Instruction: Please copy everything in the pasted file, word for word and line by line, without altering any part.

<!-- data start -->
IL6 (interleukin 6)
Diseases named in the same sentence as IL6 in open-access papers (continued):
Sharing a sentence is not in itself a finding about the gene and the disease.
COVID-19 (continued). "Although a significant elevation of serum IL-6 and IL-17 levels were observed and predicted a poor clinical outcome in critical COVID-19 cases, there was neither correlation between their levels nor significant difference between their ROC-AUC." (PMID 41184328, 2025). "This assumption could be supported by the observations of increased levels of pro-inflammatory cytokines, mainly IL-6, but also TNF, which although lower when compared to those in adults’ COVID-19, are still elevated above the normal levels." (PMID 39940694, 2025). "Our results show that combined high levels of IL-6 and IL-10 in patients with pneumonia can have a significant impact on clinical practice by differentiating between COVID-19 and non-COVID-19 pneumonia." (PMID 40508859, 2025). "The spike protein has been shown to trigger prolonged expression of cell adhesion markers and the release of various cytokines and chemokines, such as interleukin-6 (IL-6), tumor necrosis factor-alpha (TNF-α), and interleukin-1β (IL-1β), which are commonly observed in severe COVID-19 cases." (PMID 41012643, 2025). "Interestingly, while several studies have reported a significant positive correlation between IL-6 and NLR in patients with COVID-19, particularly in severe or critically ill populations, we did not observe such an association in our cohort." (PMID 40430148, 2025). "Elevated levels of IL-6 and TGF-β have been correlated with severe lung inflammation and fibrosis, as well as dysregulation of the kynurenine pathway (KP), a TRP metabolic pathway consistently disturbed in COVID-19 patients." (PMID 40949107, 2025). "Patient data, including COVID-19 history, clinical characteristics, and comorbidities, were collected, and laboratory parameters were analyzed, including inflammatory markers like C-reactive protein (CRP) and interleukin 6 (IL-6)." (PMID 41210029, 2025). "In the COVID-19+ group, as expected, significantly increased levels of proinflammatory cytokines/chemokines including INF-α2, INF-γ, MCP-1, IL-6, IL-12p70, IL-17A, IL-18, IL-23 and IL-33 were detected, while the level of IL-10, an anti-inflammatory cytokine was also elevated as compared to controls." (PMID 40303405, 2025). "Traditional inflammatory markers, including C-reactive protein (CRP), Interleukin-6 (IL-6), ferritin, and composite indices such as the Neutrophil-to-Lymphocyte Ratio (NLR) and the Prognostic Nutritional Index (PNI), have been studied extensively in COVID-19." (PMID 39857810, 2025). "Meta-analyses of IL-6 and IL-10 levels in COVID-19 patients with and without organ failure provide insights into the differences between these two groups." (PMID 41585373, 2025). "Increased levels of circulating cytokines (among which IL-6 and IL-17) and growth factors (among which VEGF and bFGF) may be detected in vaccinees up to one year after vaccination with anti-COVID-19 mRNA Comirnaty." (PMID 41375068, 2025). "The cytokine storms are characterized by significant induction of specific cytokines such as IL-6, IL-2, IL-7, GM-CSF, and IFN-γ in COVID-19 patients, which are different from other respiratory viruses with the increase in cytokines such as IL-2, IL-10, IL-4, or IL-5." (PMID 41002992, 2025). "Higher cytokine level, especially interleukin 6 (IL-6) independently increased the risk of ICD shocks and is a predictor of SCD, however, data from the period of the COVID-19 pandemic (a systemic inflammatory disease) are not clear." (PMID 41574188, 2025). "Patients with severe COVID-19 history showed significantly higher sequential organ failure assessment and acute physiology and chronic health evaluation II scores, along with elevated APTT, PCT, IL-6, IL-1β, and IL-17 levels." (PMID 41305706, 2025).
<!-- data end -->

IL6 (interleukin 6)
Diseases named in the same sentence as IL6 in open-access papers (continued):
Sharing a sentence is not in itself a finding about the gene and the disease.
COVID-19 (continued). "Although a significant elevation of serum IL-6 and IL-17 levels were observed and predicted a poor clinical outcome in critical COVID-19 cases, there was neither correlation between their levels nor significant difference between their ROC-AUC." (PMID 41184328, 2025). "This assumption could be supported by the observations of increased levels of pro-inflammatory cytokines, mainly IL-6, but also TNF, which although lower when compared to those in adults’ COVID-19, are still elevated above the normal levels." (PMID 39940694, 2025). "Our results show that combined high levels of IL-6 and IL-10 in patients with pneumonia can have a significant impact on clinical practice by differentiating between COVID-19 and non-COVID-19 pneumonia." (PMID 40508859, 2025). "The spike protein has been shown to trigger prolonged expression of cell adhesion markers and the release of various cytokines and chemokines, such as interleukin-6 (IL-6), tumor necrosis factor-alpha (TNF-α), and interleukin-1β (IL-1β), which are commonly observed in severe COVID-19 cases." (PMID 41012643, 2025). "Interestingly, while several studies have reported a significant positive correlation between IL-6 and NLR in patients with COVID-19, particularly in severe or critically ill populations, we did not observe such an association in our cohort." (PMID 40430148, 2025). "Elevated levels of IL-6 and TGF-β have been correlated with severe lung inflammation and fibrosis, as well as dysregulation of the kynurenine pathway (KP), a TRP metabolic pathway consistently disturbed in COVID-19 patients." (PMID 40949107, 2025). "Patient data, including COVID-19 history, clinical characteristics, and comorbidities, were collected, and laboratory parameters were analyzed, including inflammatory markers like C-reactive protein (CRP) and interleukin 6 (IL-6)." (PMID 41210029, 2025). "In the COVID-19+ group, as expected, significantly increased levels of proinflammatory cytokines/chemokines including INF-α2, INF-γ, MCP-1, IL-6, IL-12p70, IL-17A, IL-18, IL-23 and IL-33 were detected, while the level of IL-10, an anti-inflammatory cytokine was also elevated as compared to controls." (PMID 40303405, 2025). "Traditional inflammatory markers, including C-reactive protein (CRP), Interleukin-6 (IL-6), ferritin, and composite indices such as the Neutrophil-to-Lymphocyte Ratio (NLR) and the Prognostic Nutritional Index (PNI), have been studied extensively in COVID-19." (PMID 39857810, 2025). "Meta-analyses of IL-6 and IL-10 levels in COVID-19 patients with and without organ failure provide insights into the differences between these two groups." (PMID 41585373, 2025). "Increased levels of circulating cytokines (among which IL-6 and IL-17) and growth factors (among which VEGF and bFGF) may be detected in vaccinees up to one year after vaccination with anti-COVID-19 mRNA Comirnaty." (PMID 41375068, 2025). "The cytokine storms are characterized by significant induction of specific cytokines such as IL-6, IL-2, IL-7, GM-CSF, and IFN-γ in COVID-19 patients, which are different from other respiratory viruses with the increase in cytokines such as IL-2, IL-10, IL-4, or IL-5." (PMID 41002992, 2025). "Higher cytokine level, especially interleukin 6 (IL-6) independently increased the risk of ICD shocks and is a predictor of SCD, however, data from the period of the COVID-19 pandemic (a systemic inflammatory disease) are not clear." (PMID 41574188, 2025). "Patients with severe COVID-19 history showed significantly higher sequential organ failure assessment and acute physiology and chronic health evaluation II scores, along with elevated APTT, PCT, IL-6, IL-1β, and IL-17 levels." (PMID 41305706, 2025).